Recently, I've started to look at my kid and think, "Who said you could grow up so fast?"
People can tell you all kinds of things about parenting - they grow up so fast, you'll never get any sleep, blah blah blah. I knew most of these things, but you don't realize how much it affects your life until it actually happens.
When Naomi was first born, it was difficult for Michael and I. I feel comfortable discussing that with the world because I think that it's important to communicate what really goes on "behind the scenes" of parenthood. It's not all unicorns and rainbows, people.
Marriage becomes difficult. All those conversations about how to raise a child are revisited, because once the kid gets here, opinions can change. The amount of hormones that are in your system can cause Postpartum Depression (PPD), which I struggled with. Even that topic is taboo, and it's taken over a year to feel more "normal". There are days that you just want to say "Please, just stop f*cking crying", then feeling guilty that you thought about that regarding your beautiful, loving kid.
These are just a few realities of parenting. We are learning something new every day. The newest thing? Trying to curb her stubbornness. For a short time, we would tap her hand when she would feed the dog - but I realized that one of my big parenting "no-nos" is to use spanking, smacking, hitting, etc. to make a point. Violence with anyone, especially children, is unacceptable in our house. What continues to irk me, though, is that people say things like "You just wait!" No, my mind is pretty much made up about this topic. If a parent chooses to discipline in that way, fine - it's just not for us. My sister helped remind me of that, and though it was hard to face that we were going down a path that we both wanted to avoid, change needed to be made.
That's another thing about parenting - it is important to recognize that mistakes are going to be made. We can't change the past, but we can change the future. I have to remind myself on a daily basis that I am human, and we've never done this before. We are simply learning.
So, our marriage experienced some tough times, I dealt with PPD, and I struggle with being a parent every day. That makes us human, and THAT, my friends, is the reality of parenting. Now, Michael and I are stronger than ever, and I am so thankful to have such a strong partner in my husband and best friend. I've overcome PPD, and I aim to make it less "taboo". Soon, in my huge amount of time, I want to provide information via my blog about PPD. And, I remind myself how freaking lucky I am to have a blessed and happy life, despite the daily challenges of parenthood. It's so worth it.
My hope for my family is that we keep things in perspective, and continue to thank God that we have been so blessed. Things may be hard sometimes, but Michael and Naomi make me strong. :)
Naomi update: She is so darn stubborn - but is so cute about it, so I have to keep from laughing! :) Michael and I take turns trying to redirect her and giggle. I sometimes I say things like, "Ok, come on drama" when she's having a meltdown. When I don't give her the attention she wants when she is having said meltdown, she stops and goes back to playing. She's such a ham! She's almost walking by herself, and her hugs and kisses make my heart melt. I am so lucky to be her Mom.
Friday, April 8, 2011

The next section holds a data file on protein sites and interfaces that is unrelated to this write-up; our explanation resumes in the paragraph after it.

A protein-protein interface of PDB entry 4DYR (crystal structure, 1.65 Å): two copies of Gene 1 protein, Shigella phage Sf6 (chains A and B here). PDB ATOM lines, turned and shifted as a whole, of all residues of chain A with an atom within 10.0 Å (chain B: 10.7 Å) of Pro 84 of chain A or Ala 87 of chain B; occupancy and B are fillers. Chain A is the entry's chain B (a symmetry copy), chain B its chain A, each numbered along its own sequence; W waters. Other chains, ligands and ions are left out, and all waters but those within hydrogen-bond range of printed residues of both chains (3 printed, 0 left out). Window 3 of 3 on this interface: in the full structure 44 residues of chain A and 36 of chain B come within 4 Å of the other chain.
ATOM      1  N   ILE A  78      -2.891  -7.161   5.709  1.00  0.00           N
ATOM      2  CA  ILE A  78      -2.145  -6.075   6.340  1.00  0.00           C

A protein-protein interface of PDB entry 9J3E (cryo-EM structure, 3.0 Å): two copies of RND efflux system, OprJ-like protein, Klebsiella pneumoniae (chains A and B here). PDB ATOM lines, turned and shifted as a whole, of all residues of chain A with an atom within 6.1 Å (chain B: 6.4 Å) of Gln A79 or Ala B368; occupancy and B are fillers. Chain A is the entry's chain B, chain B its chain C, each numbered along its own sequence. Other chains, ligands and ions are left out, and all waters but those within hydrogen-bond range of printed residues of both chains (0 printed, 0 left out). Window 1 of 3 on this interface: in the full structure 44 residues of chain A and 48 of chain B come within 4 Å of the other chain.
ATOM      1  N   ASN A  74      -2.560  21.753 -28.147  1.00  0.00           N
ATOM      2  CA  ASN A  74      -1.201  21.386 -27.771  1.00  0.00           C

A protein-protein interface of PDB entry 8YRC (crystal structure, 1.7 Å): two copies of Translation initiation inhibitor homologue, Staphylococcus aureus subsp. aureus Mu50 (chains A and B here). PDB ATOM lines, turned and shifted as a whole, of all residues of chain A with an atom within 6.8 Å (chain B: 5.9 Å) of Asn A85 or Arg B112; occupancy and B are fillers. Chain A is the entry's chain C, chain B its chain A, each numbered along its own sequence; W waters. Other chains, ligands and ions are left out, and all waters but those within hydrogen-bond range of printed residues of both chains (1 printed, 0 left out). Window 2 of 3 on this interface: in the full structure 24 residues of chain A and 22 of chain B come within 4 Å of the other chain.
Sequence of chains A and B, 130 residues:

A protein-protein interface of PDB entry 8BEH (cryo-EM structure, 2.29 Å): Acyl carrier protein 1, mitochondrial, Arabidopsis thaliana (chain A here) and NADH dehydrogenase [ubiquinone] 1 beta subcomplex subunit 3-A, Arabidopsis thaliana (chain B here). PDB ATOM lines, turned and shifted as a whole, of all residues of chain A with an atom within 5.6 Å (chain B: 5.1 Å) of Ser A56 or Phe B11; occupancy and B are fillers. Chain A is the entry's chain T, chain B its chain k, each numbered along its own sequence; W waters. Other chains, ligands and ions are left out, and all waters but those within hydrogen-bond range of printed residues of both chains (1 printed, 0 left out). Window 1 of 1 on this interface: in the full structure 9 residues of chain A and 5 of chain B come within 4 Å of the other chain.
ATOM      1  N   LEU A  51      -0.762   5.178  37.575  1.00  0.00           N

I'm not going to lie, I love food. I love the way it tastes, I love making it, I love the way it makes me feel.
Well, maybe not that last part.
I have a problem with moderation, in pretty much all aspects of my life. I'm a very "all or nothing" person. This includes food. I eat food when I'm experiencing an emotion, I eat food when I'm bored, I eat food to celebrate things.
Why am I being so open and honest about this? It's because as much as I say "I'm going to work out!!", it lasts for 2.2 seconds, and then I go on a binge again. Being vocal about my weight loss journey will **hopefully** assist with this.
I've become ashamed with how I look and feel. I've noticed that people look at me differently now. People look at me when I am eating. People look at me if I am walking slower. You may say "Megan, it's all in your head, you're not that bad". Sure, it may be in my head, but yes, it is that bad. I don't want to be that mother who can't play with her kid because she has an emotional connection to food. I don't want to be the wife who would rather veg in front of the TV instead of going out for a healthy date. I don't want to be the friend who always gets a ton of food, and eats it all without batting an eye.
I feel like I am concerning my friends and family with my weight gain, and I am now looking to do something about it - for real. What am I doing? What I should have been doing all along - eating right and being active. That's the right way to do it - not a lose-weight-quick fad. How am I going to stay on track? I am going to record what I eat, and stay under a certain calorie amount. I'm going to be active, and I've signed up for a 5K in May. Yeah, I'll probably walk the majority of it, but at least I am doing it.
I am officially giving the world permission to keep me accountable - if you see me eating something unhealthy, ask me how my weight loss journey is going. I won't get offended - if I want to continue to eat my Taco Bell, though, I should be able to vocalize what exactly I will be doing to work off the extra calories.
It's about good decisions, and getting healthy. I am tired of feeling uncomfortable in my own skin, and not feeling like myself.
So, be honest with me folks, as I work to thwart the monster that is food. I will post updates when I can - I hope I can actually stick with it this time.